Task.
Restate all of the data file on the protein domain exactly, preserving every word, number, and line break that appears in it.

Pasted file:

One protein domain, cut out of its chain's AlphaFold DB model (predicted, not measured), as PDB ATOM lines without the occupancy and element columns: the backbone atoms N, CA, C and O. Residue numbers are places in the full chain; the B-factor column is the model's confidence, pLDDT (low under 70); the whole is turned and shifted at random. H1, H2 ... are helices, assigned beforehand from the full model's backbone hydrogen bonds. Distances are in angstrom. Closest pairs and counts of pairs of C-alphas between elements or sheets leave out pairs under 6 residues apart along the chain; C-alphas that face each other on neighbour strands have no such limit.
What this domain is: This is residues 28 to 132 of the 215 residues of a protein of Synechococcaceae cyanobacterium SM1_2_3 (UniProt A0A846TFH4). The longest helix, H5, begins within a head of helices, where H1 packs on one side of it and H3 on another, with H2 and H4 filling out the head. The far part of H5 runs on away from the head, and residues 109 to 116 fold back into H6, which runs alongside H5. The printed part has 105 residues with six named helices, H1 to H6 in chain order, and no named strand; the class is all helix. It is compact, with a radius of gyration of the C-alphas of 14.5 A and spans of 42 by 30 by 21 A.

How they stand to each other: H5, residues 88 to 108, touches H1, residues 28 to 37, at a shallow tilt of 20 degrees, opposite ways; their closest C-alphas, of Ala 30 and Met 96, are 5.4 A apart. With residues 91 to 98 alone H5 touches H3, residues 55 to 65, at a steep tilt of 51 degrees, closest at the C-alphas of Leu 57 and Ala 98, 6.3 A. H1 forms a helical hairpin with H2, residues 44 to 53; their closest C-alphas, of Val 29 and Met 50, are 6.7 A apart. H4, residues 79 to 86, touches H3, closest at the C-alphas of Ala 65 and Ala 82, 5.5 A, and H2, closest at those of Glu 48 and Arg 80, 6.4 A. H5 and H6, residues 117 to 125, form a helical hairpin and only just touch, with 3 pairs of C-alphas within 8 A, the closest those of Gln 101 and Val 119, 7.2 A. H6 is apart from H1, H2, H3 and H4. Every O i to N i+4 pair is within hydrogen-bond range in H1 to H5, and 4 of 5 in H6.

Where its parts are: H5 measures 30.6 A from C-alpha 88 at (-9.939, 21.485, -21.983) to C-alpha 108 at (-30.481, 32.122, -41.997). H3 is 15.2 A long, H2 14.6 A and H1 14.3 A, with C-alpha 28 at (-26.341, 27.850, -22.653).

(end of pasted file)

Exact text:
One protein domain, cut out of its chain's AlphaFold DB model (predicted, not measured), as PDB ATOM lines without the occupancy and element columns: the backbone atoms N, CA, C and O. Residue numbers are places in the full chain; the B-factor column is the model's confidence, pLDDT (low under 70); the whole is turned and shifted at random. H1, H2 ... are helices, assigned beforehand from the full model's backbone hydrogen bonds. Distances are in angstrom. Closest pairs and counts of pairs of C-alphas between elements or sheets leave out pairs under 6 residues apart along the chain; C-alphas that face each other on neighbour strands have no such limit.
What this domain is: This is residues 28 to 132 of the 215 residues of a protein of Synechococcaceae cyanobacterium SM1_2_3 (UniProt A0A846TFH4). The longest helix, H5, begins within a head of helices, where H1 packs on one side of it and H3 on another, with H2 and H4 filling out the head. The far part of H5 runs on away from the head, and residues 109 to 116 fold back into H6, which runs alongside H5. The printed part has 105 residues with six named helices, H1 to H6 in chain order, and no named strand; the class is all helix. It is compact, with a radius of gyration of the C-alphas of 14.5 A and spans of 42 by 30 by 21 A.

How they stand to each other: H5, residues 88 to 108, touches H1, residues 28 to 37, at a shallow tilt of 20 degrees, opposite ways; their closest C-alphas, of Ala 30 and Met 96, are 5.4 A apart. With residues 91 to 98 alone H5 touches H3, residues 55 to 65, at a steep tilt of 51 degrees, closest at the C-alphas of Leu 57 and Ala 98, 6.3 A. H1 forms a helical hairpin with H2, residues 44 to 53; their closest C-alphas, of Val 29 and Met 50, are 6.7 A apart. H4, residues 79 to 86, touches H3, closest at the C-alphas of Ala 65 and Ala 82, 5.5 A, and H2, closest at those of Glu 48 and Arg 80, 6.4 A. H5 and H6, residues 117 to 125, form a helical hairpin and only just touch, with 3 pairs of C-alphas within 8 A, the closest those of Gln 101 and Val 119, 7.2 A. H6 is apart from H1, H2, H3 and H4. Every O i to N i+4 pair is within hydrogen-bond range in H1 to H5, and 4 of 5 in H6.

Where its parts are: H5 measures 30.6 A from C-alpha 88 at (-9.939, 21.485, -21.983) to C-alpha 108 at (-30.481, 32.122, -41.997). H3 is 15.2 A long, H2 14.6 A and H1 14.3 A, with C-alpha 28 at (-26.341, 27.850, -22.653).